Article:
Crash Testing Research

rachaelschmitt
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Joined: Thu Feb 08, 2018 2:20 pm
Organization: CIA
Graduation Year: 2015
Real Name: Rachael

Crash Testing Research

Postby rachaelschmitt » Thu Feb 08, 2018 3:16 pm

Hello! I received a Student Undergraduate Research Grant in 2015 to conduct crash testing research but I don't think I ever posted the final paper here.

Note: I urge teams and Sweepstakes to interpret the test results as a single reference point that does not represent the full scope of impact scenarios or control for all possible variables. As the first crash testing study, I believe the results are incredibly informative and valuable but should not be treated as an accredited study. I encourage teams and individuals to conduct more testing so we can continue to learn and make buggy safer.

https://drive.google.com/file/d/13TpVrN ... sp=sharing

The main takeaway for me personally was:
1) We mandate harness equipment rated to 1,000 lbs but have no (at least in 2015) practical standards for the attachments points to the buggies, and those are, I believe, most likely to be the failure point of the harness system.
2) It's time to phase out forward trike buggies.

Feel free to direct any questions to me at schmitt.rachael@gmail.com., and a huge thanks to everyone who helped make the crash testing happen!

dpow
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Joined: Tue Apr 28, 2015 2:51 pm
Organization: PiKA
2nd Organization: Sweepstakes
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Real Name: David Power

Re: Crash Testing Research

Postby dpow » Thu Feb 08, 2018 10:59 pm

I spoke with various professionals who agreed that the failure point would be at the buckle or buggy attachment point, not in the webbed climbing strap used by most, or even in the stitching. To that end, I suggested to sweepstakes last year a ban on the cheap plastic buckles used by many teams, and suggested that teams swap them out with these:

AustriAlpin COBRA Buckle 7075 Aluminum Quick Release Dual Adjustable No-Sew 1.75" (45mm) https://www.amazon.com/dp/B01181DXXA/re ... FAbVGVT4SJ

I am not sure those are the very best answer, but they certainly held up to a lot more stress in my simple garage testing than the plastic "backpack buckles" that have somehow survived decades of safety chairs (myself included). The COBRA buckles were the most realistic replacement I found, because they're basically plug and play for the plastic ones. Standard automotive seatbelt buckles aren't really an option in many of the newer/smaller/tighter builds.

Also agree on a hard look at forward trikes, and braking systems in general.

shafeeq
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Graduation Year: 2000
Real Name: Shafeeq S

Re: Crash Testing Research

Postby shafeeq » Fri Feb 09, 2018 4:51 pm

Those buckles look sweet. If both buttons have to be squeezed to unlock, then the odds of it happening accidentally while bouncing around in the buggy seem low.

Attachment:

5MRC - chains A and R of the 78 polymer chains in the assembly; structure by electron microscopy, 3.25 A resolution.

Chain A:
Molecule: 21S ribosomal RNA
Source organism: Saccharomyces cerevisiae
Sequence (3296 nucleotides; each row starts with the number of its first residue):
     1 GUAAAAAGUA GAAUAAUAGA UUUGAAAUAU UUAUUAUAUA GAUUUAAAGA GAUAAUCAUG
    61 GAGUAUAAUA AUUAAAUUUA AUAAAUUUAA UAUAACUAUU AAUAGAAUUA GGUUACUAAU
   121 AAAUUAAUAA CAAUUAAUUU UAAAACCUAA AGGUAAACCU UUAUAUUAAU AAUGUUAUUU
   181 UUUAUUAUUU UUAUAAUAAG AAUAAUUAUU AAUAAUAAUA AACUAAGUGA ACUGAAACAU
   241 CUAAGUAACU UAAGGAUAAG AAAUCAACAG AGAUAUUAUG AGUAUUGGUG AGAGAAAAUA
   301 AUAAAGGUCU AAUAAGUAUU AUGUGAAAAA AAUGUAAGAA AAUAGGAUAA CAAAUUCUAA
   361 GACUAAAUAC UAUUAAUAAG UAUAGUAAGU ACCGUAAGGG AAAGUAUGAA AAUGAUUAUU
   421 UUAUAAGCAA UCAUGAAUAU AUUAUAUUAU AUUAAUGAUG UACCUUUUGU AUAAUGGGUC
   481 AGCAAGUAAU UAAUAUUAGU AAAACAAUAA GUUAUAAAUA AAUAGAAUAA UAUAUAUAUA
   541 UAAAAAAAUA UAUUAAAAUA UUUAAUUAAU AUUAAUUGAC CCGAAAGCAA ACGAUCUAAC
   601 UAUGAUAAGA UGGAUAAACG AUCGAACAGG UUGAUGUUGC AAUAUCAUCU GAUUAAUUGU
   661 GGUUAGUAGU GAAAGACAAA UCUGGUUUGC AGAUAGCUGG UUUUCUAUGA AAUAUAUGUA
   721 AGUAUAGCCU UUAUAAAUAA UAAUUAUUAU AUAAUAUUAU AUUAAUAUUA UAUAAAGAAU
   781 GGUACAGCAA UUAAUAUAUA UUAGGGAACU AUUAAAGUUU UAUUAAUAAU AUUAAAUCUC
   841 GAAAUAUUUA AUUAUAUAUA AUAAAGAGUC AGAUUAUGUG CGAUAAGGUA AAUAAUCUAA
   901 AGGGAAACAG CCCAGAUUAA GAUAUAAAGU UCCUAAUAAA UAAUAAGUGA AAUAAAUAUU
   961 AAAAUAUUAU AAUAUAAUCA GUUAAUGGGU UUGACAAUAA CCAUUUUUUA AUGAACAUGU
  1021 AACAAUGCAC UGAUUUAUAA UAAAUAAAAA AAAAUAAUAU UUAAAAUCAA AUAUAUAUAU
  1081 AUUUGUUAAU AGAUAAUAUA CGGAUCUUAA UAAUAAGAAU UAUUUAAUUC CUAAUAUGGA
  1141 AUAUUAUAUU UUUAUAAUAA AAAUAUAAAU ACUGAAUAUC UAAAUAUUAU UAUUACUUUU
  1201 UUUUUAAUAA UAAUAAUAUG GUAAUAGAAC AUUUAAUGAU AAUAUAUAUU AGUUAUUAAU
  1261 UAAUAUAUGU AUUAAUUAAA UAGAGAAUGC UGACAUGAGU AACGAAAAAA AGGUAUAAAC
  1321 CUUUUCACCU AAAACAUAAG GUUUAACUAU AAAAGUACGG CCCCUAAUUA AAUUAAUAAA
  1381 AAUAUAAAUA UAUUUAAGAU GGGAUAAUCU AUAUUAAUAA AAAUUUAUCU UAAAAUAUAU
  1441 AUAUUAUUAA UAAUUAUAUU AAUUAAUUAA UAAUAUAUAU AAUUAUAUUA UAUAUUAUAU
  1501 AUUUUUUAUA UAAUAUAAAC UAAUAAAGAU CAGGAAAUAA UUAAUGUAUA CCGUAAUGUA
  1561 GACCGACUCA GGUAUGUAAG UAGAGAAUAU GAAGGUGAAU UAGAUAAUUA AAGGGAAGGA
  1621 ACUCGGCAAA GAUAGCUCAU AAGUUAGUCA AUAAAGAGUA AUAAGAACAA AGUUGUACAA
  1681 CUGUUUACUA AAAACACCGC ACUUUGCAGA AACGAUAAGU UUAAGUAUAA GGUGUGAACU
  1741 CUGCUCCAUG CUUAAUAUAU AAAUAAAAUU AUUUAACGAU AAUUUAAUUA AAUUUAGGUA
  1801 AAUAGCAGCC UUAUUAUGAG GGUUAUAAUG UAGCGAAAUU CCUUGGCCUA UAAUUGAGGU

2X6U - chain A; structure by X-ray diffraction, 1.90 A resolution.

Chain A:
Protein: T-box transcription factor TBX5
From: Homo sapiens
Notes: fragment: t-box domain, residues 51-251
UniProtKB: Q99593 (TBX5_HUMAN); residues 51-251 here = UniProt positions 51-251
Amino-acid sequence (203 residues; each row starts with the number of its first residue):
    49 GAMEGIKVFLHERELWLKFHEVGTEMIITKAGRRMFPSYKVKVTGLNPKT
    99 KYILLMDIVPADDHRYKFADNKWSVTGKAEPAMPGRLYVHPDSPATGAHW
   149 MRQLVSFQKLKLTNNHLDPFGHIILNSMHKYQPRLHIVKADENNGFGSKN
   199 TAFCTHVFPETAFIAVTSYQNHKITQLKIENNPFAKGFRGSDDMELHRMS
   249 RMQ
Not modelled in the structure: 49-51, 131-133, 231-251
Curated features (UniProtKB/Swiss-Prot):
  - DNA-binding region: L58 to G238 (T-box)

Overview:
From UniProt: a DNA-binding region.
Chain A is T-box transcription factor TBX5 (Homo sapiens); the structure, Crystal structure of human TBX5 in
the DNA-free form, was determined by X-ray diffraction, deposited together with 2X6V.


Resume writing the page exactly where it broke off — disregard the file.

I can't believe that there's a plastic buckle adequate for the forward loads. Other directions, sure, and the driver can't go very far sideways or backwards if the buckle breaks anyway. More than breaking strength, the ability to remove all slack matters in a forward trike, since there's only so much space between the driver & steering, and some of that will be consumed by the harness stretching. I'd be surprised if everyone does it well enough every single time.

The Kangol Magnet seatbelt buckle (patent 3127650) is nearly as compact. Probably hasn't been made in 40 years, but easy enough for a team to copy in-house - it's basically a flattened carabiner for webbing instead of rope and the locking function provided by a magnet instead of screw.

Pope on a Rope
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Real Name: mark estes

Re: Crash Testing Research

Postby Pope on a Rope » Mon Feb 12, 2018 1:36 pm

Rather than ban wheels being positioned in front of the driver outright, I suggest a minimum distance between the front of the driver's head and any solid element that it might contact in the event of a sudden deceleration (frame, wheel, fork....). The idea is to give the harness room to work. It works by absorbing energy as it stretches. A distance of about 6 inches would work to provide that room. Might also need to specify a distance between the rear attachment of the harness to the buggy and where it attaches to the driver to provide enough webbing to get the stretch right.

Along similar lines, there should be a matching set of construction rules that do not allow any hatch element that can be removed to serve as forward crash protection (i.e. the shell or frame of the buggy needs to be forward of the driver's head and hands). It should be clear by now that hatches suck as crash protection and sleep deprived mechanics, can forget to attach them properly.

I like the look of that buckle.


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